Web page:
Some sense the current flowing and use it to control, all or in part the throttle,  These are very good.. Some do it with computer control of the engine speed.. But all have a throttle, and on a generator it is always automatic.
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Happy Prospector

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Re: Cost of running generator
« Reply #10 on: May 19, 2016, 06:34:49 PM »
Gas is pretty cheap right now, wait until it goes back to $4.50 a gallon and solar starts to look really nice. With solar the trips to the gas station are fairly rare.



The information is out there, all you have to do is let it in.
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Gary RV_Wizard

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Re: Cost of running generator
« Reply #11 on: May 19, 2016, 06:45:05 PM »
Fuel consumption is largely a matter of the electrical load and folks are kidding themselves if they think a Honda portable is any less expensive to operate when producing 2000 or 3000 watts than a big Onan 7500 diesel. There is no free lunch.  Where the small portables help is when there is no load or very low load on an inverter-type genset. It can and does throttle way back, reducing both noise and idle fuel consumption. Still not a bunch less than a larger inverter genset, but definitely less than a larger "traditional" constant rpm genset (see Detroit John's message). And the portable of the constant rpm "traditional" type have no advantage at all.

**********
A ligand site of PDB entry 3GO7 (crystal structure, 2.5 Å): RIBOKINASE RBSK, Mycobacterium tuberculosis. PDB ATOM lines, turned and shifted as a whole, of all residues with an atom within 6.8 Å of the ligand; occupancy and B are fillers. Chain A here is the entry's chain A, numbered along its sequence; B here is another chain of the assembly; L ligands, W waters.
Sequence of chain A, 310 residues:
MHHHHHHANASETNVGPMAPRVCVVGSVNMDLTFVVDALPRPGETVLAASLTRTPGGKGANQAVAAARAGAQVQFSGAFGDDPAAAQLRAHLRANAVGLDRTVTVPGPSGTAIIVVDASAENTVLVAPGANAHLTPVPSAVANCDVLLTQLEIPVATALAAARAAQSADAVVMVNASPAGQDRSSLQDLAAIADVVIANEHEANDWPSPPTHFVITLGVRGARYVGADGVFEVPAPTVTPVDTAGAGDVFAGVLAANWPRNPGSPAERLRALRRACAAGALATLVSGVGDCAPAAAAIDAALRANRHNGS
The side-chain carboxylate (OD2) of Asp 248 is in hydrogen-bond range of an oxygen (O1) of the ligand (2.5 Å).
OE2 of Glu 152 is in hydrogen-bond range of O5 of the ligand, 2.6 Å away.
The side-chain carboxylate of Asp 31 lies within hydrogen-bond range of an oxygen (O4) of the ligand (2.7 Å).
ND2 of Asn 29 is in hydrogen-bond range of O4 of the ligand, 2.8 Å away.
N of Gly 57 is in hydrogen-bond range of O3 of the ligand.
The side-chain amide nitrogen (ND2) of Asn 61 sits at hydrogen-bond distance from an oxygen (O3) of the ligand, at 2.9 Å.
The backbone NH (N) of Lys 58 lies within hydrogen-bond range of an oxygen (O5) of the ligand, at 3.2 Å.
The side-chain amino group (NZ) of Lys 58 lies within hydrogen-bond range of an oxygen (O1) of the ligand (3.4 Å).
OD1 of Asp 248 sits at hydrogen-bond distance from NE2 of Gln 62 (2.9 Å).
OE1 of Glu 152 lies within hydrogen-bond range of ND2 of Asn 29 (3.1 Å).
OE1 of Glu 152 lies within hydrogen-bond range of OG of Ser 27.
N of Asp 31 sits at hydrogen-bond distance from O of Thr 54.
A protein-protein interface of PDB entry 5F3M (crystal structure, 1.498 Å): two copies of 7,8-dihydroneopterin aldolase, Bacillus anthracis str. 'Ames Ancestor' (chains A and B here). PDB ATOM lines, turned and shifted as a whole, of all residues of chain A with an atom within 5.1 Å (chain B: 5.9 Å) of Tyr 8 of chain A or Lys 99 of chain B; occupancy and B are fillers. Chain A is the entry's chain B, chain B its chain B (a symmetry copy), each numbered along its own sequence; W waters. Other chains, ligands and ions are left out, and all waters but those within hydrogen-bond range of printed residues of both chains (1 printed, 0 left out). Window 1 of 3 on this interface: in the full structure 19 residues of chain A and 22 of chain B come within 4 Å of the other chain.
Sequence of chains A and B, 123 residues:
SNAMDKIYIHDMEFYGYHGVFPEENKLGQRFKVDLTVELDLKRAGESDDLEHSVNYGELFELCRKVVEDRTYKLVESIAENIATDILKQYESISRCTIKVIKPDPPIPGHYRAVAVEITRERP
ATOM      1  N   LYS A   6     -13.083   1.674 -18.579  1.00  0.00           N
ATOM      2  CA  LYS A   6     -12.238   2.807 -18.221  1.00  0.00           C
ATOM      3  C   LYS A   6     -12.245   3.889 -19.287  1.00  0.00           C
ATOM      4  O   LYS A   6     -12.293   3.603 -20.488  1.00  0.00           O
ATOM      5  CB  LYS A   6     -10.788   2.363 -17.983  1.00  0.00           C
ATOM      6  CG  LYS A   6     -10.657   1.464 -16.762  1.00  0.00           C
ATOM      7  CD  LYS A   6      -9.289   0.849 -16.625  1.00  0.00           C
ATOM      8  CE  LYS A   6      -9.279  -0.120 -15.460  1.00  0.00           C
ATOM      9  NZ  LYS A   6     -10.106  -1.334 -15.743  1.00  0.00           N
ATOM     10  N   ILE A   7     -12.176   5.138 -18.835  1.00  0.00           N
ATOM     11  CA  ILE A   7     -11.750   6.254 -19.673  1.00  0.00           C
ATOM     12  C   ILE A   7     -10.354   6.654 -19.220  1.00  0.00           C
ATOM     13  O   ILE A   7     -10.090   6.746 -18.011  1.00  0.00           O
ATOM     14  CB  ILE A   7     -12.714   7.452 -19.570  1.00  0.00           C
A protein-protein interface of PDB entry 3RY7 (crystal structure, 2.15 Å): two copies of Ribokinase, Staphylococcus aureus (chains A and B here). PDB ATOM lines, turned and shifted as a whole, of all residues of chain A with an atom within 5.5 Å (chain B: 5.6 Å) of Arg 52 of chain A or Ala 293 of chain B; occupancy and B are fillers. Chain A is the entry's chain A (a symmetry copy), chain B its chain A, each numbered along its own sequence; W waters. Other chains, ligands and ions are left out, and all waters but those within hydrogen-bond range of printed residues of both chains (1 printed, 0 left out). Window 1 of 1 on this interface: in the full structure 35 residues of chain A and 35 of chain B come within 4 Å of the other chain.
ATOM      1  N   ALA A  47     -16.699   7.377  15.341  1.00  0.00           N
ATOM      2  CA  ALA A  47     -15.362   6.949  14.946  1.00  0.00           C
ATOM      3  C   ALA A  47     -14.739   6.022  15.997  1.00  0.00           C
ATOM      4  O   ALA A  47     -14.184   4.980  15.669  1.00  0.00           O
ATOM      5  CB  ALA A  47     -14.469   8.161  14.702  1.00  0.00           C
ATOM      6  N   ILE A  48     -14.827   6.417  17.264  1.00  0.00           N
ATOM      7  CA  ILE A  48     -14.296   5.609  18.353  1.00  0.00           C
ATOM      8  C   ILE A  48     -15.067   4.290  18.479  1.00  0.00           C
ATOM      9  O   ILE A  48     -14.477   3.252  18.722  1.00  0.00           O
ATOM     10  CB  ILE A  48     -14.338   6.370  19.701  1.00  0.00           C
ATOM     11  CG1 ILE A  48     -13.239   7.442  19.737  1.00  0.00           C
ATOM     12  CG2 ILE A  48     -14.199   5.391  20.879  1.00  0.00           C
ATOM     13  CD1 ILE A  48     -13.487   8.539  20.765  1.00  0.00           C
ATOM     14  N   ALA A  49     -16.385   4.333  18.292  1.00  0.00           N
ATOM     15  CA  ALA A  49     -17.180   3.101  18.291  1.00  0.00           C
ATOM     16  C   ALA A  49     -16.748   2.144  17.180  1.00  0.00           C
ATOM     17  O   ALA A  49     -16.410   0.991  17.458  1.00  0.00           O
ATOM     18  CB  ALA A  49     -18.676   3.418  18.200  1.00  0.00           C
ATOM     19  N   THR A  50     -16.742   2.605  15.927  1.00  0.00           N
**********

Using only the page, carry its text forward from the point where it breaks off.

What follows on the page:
Gary
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DickHutchings

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Re: Cost of running generator
« Reply #12 on: May 19, 2016, 07:50:59 PM »
Good stuff. Thank you all.
2016 Montana High Country 375 FL
For sale due to medical problems.

Derby6

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Re: Cost of running generator
« Reply #13 on: May 20, 2016, 02:30:38 PM »
More issues pop up with gen sets from lack of use than wearing them out.